Around the slower-thinking college football world, there was quite a stir when it was learned that – once again – Alabama Coach Nick Saban was out in front of the pack.
There are limits on the number of assistant coaches a major college football team can have (nine at the moment), but the NCAA has never voted on the limits of how many people do the laundry after practice, or tape players before practice, etc.
And so Saban, who spent plenty of time in the NFL environment of having football savvy men provide good information, has been in the practice of taking some outstanding coaches who were between jobs and adding them to the behind-the-scenes Crimson Tide staff.
There was Lane Kiffin, former head coach at Tennessee and Southern Cal, who became Bama’s offensive coordinator and quarterbacks coach and who since has moved on to be head coach at Florida Atlantic University. There was Steve Sarkisian, former head coach at Washington and Southern Cal, who had a one-game career as offensive coordinator and quarterbacks coach at Alabama, and then moved on to the Atlanta Falcons in the same capacity. Mike Locksley, former head coach at New Mexico and offensive coordinator at Illinois and Maryland, moved up from analyst to wide receivers coach and co-offensive coordinator for Bama this spring.
There are two high profile new ones as Alabama offensive analysts this spring. They are:
Chris Weinke, who won the Heisman Trophy at Florida State (coincidentally, Alabama’s first opponent of the 2017 season) and played in the NFL and who has coached at IMG Academy in Bradenton, Fla., and as quarterbacks coach with the Los Angeles Rams.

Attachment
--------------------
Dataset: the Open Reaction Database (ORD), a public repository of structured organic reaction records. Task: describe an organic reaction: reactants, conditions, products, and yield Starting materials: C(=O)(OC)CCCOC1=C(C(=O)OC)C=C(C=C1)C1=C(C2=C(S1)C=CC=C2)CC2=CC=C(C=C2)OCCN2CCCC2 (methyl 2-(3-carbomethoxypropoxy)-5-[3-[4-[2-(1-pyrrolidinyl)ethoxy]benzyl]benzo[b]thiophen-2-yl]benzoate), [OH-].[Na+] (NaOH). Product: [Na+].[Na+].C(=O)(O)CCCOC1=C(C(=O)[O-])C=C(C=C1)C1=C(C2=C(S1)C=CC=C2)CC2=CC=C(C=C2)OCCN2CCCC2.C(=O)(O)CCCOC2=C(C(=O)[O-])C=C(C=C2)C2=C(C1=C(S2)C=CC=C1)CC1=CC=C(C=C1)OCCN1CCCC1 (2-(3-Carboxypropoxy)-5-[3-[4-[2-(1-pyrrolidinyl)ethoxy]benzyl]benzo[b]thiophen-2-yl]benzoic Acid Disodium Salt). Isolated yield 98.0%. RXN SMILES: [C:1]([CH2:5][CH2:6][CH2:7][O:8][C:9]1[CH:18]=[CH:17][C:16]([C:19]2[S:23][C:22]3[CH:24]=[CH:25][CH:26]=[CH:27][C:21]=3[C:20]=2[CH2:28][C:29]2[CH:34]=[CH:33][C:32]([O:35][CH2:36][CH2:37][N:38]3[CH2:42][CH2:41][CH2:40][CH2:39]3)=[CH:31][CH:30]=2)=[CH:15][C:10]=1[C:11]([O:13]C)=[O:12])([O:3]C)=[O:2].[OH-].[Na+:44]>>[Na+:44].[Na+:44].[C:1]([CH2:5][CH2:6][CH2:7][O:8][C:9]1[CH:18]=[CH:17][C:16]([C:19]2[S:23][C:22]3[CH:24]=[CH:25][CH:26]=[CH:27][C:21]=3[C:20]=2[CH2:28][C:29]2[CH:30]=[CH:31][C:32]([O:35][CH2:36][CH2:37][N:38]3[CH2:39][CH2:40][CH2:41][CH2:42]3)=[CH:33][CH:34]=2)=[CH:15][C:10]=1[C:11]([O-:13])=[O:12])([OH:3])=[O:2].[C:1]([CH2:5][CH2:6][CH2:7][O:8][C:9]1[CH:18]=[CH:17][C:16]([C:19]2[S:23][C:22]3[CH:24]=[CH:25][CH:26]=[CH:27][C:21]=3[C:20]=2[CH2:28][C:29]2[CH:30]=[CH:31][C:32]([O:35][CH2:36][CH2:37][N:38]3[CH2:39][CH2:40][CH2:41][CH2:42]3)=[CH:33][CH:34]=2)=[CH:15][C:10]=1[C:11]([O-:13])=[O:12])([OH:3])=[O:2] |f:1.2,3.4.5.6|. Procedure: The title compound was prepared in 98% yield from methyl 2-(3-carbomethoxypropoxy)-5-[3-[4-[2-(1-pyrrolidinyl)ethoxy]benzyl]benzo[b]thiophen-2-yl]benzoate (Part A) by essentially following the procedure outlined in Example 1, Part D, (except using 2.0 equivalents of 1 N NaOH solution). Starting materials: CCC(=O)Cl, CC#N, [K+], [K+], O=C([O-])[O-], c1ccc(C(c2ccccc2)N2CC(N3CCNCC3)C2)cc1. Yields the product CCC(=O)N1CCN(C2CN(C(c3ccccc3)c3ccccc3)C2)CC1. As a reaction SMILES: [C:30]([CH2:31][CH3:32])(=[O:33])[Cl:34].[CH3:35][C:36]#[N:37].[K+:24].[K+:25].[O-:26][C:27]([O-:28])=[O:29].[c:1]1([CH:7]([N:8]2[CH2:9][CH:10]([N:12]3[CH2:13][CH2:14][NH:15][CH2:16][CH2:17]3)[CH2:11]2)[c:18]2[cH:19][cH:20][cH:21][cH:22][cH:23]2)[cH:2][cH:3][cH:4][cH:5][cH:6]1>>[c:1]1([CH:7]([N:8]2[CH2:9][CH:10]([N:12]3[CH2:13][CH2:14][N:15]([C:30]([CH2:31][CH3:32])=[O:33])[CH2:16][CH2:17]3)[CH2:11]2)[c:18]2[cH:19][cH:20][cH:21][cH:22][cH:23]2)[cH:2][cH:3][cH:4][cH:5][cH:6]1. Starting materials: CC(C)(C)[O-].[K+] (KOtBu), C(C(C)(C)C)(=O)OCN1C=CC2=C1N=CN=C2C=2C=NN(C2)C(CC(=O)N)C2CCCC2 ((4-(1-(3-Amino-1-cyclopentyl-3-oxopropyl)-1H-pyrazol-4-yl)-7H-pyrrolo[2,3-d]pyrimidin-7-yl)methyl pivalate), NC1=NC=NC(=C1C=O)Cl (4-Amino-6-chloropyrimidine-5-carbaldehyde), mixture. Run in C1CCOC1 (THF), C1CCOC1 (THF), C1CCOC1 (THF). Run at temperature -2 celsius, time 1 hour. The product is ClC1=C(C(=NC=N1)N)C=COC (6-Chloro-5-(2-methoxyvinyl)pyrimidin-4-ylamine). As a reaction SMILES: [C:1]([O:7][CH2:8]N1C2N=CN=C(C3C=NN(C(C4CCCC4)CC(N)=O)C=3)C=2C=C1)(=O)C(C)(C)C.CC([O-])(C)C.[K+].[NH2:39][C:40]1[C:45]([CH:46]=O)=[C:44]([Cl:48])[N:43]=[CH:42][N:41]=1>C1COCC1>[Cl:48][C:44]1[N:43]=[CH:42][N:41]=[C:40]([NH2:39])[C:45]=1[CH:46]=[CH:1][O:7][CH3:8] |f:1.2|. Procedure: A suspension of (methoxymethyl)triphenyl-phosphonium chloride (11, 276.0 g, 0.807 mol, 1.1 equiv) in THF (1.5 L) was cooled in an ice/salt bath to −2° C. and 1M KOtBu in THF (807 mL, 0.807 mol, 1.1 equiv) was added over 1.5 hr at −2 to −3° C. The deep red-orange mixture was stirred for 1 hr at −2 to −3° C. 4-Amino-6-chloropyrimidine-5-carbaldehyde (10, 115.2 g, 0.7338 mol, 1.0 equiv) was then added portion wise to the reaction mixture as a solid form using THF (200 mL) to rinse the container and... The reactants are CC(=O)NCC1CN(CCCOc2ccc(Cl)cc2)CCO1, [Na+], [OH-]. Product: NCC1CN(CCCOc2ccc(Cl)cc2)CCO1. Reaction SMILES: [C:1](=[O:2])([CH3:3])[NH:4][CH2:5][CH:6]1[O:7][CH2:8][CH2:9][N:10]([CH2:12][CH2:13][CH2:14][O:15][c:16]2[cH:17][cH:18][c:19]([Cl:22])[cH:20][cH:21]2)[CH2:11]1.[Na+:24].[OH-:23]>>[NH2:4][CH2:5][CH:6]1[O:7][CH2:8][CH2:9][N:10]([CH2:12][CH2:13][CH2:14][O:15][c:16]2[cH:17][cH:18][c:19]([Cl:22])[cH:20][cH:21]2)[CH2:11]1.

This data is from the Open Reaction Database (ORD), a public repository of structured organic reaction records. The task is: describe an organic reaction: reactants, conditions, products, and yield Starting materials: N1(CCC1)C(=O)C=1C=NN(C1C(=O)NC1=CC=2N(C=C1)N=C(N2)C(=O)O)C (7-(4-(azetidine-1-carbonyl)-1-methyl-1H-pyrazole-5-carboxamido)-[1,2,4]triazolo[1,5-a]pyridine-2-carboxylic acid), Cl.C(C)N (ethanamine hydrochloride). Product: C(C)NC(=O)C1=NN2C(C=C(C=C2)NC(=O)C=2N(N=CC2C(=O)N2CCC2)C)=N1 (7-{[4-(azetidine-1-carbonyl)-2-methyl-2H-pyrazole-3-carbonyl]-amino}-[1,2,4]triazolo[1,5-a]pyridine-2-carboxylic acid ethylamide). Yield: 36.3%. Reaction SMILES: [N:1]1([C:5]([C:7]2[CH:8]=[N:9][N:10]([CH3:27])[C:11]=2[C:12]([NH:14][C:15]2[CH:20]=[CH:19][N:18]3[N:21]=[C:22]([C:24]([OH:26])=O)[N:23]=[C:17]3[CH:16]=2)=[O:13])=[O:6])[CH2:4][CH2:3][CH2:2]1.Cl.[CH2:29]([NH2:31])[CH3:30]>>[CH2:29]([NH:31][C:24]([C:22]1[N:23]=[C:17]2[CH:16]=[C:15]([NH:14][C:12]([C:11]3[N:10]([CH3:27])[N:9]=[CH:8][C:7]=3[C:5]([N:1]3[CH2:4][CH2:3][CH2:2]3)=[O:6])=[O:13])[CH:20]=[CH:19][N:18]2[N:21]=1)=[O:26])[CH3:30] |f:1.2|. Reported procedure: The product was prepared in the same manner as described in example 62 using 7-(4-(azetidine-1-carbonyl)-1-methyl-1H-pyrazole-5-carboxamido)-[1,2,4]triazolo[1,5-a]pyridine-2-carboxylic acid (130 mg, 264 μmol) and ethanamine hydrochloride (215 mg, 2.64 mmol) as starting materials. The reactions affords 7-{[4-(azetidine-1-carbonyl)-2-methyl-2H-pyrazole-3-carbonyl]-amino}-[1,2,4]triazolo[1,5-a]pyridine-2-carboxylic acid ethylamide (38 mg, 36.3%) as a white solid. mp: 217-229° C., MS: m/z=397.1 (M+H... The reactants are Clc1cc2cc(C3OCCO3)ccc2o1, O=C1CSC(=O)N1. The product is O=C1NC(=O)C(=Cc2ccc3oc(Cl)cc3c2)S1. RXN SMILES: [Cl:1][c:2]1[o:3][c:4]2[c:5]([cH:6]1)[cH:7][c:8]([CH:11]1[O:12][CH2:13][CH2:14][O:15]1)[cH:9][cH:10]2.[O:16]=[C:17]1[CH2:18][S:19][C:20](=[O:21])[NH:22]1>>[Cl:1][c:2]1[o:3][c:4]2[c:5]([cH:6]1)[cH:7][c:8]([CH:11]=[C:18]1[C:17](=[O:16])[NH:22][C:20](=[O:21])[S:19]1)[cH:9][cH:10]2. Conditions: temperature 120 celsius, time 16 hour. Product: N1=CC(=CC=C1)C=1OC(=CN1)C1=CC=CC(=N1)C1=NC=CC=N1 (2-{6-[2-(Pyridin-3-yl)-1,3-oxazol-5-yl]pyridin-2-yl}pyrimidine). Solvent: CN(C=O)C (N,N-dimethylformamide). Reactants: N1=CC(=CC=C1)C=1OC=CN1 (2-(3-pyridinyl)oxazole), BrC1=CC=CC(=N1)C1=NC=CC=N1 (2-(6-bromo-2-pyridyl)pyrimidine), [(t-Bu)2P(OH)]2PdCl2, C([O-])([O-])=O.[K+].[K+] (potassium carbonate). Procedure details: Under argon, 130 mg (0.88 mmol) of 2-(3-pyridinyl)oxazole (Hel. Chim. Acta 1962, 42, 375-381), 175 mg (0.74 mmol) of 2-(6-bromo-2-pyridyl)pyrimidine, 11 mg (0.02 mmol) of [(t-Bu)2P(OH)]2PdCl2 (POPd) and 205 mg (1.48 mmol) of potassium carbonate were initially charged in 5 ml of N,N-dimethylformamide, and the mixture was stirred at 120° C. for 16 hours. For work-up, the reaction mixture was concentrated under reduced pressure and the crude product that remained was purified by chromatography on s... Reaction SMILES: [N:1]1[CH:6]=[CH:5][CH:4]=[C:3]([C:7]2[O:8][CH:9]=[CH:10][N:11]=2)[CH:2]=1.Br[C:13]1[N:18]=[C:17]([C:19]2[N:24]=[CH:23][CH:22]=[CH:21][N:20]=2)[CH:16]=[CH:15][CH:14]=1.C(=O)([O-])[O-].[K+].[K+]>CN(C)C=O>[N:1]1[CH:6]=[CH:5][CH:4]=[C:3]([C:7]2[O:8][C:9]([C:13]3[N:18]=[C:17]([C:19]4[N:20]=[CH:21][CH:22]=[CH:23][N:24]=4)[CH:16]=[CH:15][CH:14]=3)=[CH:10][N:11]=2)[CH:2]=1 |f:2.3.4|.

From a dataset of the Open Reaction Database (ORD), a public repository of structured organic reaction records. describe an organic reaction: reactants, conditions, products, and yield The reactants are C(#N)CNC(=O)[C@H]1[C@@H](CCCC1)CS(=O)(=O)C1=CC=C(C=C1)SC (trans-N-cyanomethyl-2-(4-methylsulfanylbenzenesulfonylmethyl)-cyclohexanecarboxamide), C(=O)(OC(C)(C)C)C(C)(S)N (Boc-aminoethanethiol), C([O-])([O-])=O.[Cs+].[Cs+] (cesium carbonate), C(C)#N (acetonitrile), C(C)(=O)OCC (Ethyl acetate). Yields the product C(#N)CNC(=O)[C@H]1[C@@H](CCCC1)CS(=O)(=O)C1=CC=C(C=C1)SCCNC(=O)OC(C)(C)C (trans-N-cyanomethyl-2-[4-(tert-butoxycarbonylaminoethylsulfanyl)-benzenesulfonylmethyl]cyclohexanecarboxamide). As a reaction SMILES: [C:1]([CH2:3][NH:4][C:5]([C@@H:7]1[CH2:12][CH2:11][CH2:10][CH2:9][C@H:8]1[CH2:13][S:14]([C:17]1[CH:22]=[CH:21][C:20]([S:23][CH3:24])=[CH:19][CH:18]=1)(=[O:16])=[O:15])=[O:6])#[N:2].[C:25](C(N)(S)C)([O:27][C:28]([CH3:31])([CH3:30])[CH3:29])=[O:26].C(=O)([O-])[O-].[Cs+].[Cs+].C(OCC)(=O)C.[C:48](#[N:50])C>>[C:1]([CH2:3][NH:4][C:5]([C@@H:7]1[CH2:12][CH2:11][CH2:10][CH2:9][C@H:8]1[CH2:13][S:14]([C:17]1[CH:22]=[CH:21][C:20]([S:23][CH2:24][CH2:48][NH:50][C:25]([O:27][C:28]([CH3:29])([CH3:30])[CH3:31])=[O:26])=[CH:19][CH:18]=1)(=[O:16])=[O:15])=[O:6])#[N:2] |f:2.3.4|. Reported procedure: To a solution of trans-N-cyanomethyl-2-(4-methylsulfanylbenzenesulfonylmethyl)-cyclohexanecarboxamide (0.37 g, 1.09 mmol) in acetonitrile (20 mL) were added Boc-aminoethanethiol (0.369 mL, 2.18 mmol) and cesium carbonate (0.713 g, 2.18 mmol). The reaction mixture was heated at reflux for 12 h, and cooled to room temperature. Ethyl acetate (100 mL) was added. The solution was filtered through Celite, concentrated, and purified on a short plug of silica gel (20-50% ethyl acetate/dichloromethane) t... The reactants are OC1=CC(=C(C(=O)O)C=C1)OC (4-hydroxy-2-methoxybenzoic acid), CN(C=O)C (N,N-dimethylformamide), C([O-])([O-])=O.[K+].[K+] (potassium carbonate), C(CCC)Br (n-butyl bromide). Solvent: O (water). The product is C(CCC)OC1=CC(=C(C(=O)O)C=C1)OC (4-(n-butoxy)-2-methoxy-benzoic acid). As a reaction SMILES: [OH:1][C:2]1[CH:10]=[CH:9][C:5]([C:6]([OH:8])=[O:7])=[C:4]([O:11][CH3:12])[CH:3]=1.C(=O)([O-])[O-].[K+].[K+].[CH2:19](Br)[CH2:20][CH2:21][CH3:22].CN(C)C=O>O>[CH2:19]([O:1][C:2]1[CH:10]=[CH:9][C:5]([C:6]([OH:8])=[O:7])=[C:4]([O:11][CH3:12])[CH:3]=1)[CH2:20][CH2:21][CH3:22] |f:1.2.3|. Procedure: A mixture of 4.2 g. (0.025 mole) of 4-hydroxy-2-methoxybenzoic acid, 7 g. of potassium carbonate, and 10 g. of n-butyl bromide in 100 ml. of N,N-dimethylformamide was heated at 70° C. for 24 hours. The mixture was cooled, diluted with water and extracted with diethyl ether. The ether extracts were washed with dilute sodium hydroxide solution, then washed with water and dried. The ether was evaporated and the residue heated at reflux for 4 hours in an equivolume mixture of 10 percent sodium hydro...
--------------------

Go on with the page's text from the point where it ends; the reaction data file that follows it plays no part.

Dan Werner, who was offensive coordinator and quarterbacks coach at Ole Miss the past five years as the Rebels moved from the bottom of the Southeastern Conference in offense to near the top, and who also coached at Miami, Murray State, Louisiana Tech, and Cornell, as well as in high school.
Saban was asked about the two following practice Tuesday.
Saban said, “We’ve always had a lot of respect for Chris Weinke. The guy was a great player. He played a long time in the league. He’s very knowledgeable. He’s very smart. He was a great high school coach at IMG. He went to the NFL and got a couple good years of experience in the NFL. So we thought he’d bring some knowledge and experience and certainty be helpful to us off the field and helping us with game plan.
“Dan Werner and Ole Miss. Do I need to tell our fans or anybody on our staff the issues that we’ve had with their offense that last couple of years? I’ve always had a tremendous amount of respect for what they do, how they coach it. I think it’ll help us on offense and defense to have a guy around here that can add some knowledge and experience to the way they do RPOs (run-pass option plays). Some of the things they did in the passing game. So I’ve always had a lot of respect for Dan.
“We’re glad to have them here to help. I think those two guys, having coached in high school and college, certainly helps a guy that’s coached in the NFL be able to balance some of the things that will help us have a well-rounded, pro-style offense that has the college elements that helps you take advantage of some of the college rules.”
Generally speaking on the subject of analysts, Saban said, “We’ve learned a tremendous amount from all of those guys. I think that’s the No. 1 thing. I think their knowledge and experience and I think they’re very much respected. I think we need different types of people.
“We have guys that do nothing but break down film. We have guys that do nothing but draw plays. And we have guys that make contributions based on their knowledge and experience formulating a game plan. “They’re somebody that other guys on the staff certainly respect, so I think that experience is really, really good. And I think it’s a great learning experience for all of us.”